The weirdest thing happened last night.
– Just 24 hours before the FOMC is widely expected to end QE, global asset markets decided to act as though they are going to hold fire. It saw the ignition of a risk-on rally from currencies to stocks and bonds and in the end it was a great night on US stocks with the Dow up 188 points to 17,006 for a gain of 1.12%. The Nasdaq was up 1.74% and the S&P was 1.19% or 23 points to 1,985.
– These moves are hard to fathom given the fact that the data in the US overnight printed much weaker than expected. Normally you’d be forgiven for expecting such data to knock stocks but Wall Street rallied hard and the US dollar sold off. Specifically, durable goods tanked 1.3% in September against an expectation of a rise of 0.5%. Case Shiller house prices also missed expectations, rising just 5.6% year-on-year but consumer confidence was 94.5 against 87 expected.
– Squaring the circle between the the weakness in durable goods a stock rally and the fall in the US dollar is difficult unless there is some small part of the market which expects that QE might not end tomorrow morning after this month’s FOMC meeting. That would be a huge call and is unlikely, but for the moment, buyers have the ascendancy.
– Likewise, European stocks were higher with the DAX up 1.86% to 9,068, while stocks in Milan were 2.36% higher and stocks in Madrid rose 1.96%. By comparison, the FTSE and CAC were quiet, up 0.61% and 0.4% respectively.
– Locally the impact was that the December SPI 200 rose 29 points to 5,474 after the physical market managed to recover the early morning weakness yesterday. The weakness in iron ore and coal, which slipped back under $65 a tonne, overnight might be a small headwind but the market is expected to open on the strong side here in Australia.
– In Asia yesterday, the Shanghai exchange was on a tear, rising 2.08% to 2,338, the Hang Seng was 1.63% higher while the Nikkei fell 0.38%. The news out of China was that the strength in Shanghai was related to hopes, some say expectations, that the PBOC will follow up recent economic weakness with more stimulus. It’s purely speculative and nothing over the past 8-10 months suggests that the PBOC and Government are going to deviate from their current targeted approach.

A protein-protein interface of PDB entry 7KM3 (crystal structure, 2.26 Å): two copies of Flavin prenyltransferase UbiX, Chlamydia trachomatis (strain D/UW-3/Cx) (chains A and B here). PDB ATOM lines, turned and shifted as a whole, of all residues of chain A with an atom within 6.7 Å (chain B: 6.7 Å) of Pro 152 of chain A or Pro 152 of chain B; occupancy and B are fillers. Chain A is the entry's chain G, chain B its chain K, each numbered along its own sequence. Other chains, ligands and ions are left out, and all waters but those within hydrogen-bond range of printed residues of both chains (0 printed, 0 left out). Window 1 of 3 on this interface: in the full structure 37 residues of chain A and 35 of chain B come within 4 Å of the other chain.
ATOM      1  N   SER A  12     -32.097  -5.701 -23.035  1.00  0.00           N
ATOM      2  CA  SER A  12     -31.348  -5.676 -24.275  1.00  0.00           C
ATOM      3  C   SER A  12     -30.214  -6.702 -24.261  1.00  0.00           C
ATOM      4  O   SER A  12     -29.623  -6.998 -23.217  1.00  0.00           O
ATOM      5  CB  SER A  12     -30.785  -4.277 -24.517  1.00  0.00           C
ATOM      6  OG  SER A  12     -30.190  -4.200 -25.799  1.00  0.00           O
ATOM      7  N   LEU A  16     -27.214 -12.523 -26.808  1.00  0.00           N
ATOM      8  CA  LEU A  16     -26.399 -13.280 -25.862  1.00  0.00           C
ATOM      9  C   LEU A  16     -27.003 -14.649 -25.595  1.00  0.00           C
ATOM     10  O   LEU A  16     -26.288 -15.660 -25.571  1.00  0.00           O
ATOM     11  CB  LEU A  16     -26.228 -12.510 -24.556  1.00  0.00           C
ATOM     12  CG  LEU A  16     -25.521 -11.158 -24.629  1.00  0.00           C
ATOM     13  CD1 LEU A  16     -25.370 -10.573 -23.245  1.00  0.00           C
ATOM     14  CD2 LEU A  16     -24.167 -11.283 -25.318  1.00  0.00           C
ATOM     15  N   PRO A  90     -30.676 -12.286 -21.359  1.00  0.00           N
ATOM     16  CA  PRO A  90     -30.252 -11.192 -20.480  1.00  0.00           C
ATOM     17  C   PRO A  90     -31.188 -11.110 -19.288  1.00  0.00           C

– On Bond markets, US 10-year rates rose 4 points to 2.3%. Four points is two-fifths of not much in the grand scheme of things but the move fits a risk-on narrative for US markets. Is there a shock coming from the FOMC?
– On Currency markets, the Aussie dollar bears will be unhappy with the move up to 0.8881 overnight and while it has slipped back a little, it is still strong at 0.8853 this morning. Realistically it just looks like the market got too short last week and we are seeing a reversal now. Likewise, the euro is stronger at 1.2734 and the pound is at 1.6134. Only the yen was weaker with a move back to 108.15 this morning.
– Commodity traders are selling iron ore and coal once again, with December 62% ore down 87 cents to $78.13 a tonne while December coal fell 25 cents to $64.95. Elsewhere, Nymex crude had a positive move, up 0.63% to $81.51 and gold is at $1,228. Copper has broken out and is at $3.09 a pound this morning while on the Ags, soy beans gave back a tiny bit of yesterday’s huge rally, losing 0.56% but corn was 0.44% and wheat rose 1.68%.
On the data front, the cupboard is bare again in Australia today but the Westpac MNI China consumer sentiment survey is out at 12.45pm. The big event of the next 24 hours, of course, is the FOMC meeting.
And now from CMC Markets’ Ric Spooner is today’s Stock of the Day
Alacer Gold looks like a pretty conservative option when it comes to gold mining stocks. It’s a low cost producer with an all in cost of production well below the current gold price at $US763 per oz. It also has no debt and $320m in cash reserves.
Alacer’s main asset is an 80% interest in the Copler mine in Turkey and the company is currently pursuing a sulphide project which has potential to extend the mine life by 20 years adding 3.2m oz to reserves.
It’s a Canadian company but it can also be traded on the Australian exchange. The production report released yesterday showed a 27% increase in gold mined to 63,536 oz for the September quarter.
The Alacer chart looks very like the gold chart. Both look as though they may be in a large triangle formation that dates back to the June 2013 low. Like gold, Alacer bounced tentatively off the support of this triangle a few weeks ago but this remains a key level. If Alacer can stay north of this support in the low $1.90 area, then from a chart point of view the prospect of a rally to resistance above $3.00 remains a prospect.
Ric Spooner, chief market analyst, CMC Markets
You can follow Ric on Twitter @ricspooner_CMC